Comment Re:A couple of things (Score 2) 583

After years of dealing with people who simply haven't learned the discourse of mutual understanding, I find myself automatically translating for them.

After you're answered time and again with "How is this stupid? I don't understand what you would like to change." and have details you never imagined shared with you in an easy to follow manner, you'll start doing the same yourself without even realizing it.

Basically, try to be around people and organizations who already do this instinctively and you'll find good habits can rub off on people as much as bad ones can.

As to your boss, he's probably afraid of "getting in trouble" or "running out of work" which, I've always found when doing a good job, is pretty much an impossibility. Somehow you'll have to ween him off his false-fears. (And maybe share a few real ones with him: poor requirements, unknown project status, lack of transparency, etc)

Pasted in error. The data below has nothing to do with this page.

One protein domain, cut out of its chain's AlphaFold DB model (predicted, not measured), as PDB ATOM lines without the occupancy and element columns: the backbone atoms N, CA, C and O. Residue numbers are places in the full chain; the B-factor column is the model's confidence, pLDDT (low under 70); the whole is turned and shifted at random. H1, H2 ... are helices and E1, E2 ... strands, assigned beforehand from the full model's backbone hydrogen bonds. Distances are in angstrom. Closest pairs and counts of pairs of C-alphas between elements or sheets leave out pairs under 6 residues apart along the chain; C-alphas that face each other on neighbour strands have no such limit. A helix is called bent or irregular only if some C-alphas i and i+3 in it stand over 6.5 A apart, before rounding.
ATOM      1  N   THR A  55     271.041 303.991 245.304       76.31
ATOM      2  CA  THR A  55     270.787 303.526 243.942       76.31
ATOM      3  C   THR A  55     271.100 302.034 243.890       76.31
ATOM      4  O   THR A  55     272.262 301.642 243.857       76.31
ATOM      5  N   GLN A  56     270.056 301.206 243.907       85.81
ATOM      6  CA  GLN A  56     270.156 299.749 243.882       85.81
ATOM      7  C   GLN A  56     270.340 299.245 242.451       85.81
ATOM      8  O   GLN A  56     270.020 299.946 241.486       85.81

Comment Re: We the taxayer get screwed. (Score 1) 356

minimum wage 40hrs x 50 weeks is over $18,000 / year but the minimum you have to earn to pay federal taxes is $9,500 / year (about half that). True, many employers keep low earners below 30 or 35 hours a week to avoid paying benefits or treating workers as "full time" but still, they're well above the minimum federal income tax limit.

In most states anyone working over about 1,000 hours/year (even at minimum wage) will most likely have to pay federal income tax.

Comment Re:Hidden features (Score 1) 302

I dunno, I only know about 6 commands in gVim, but that still makes it faster than any other text-editor I've ever used. (of course regexp find and replace are two of the commands...)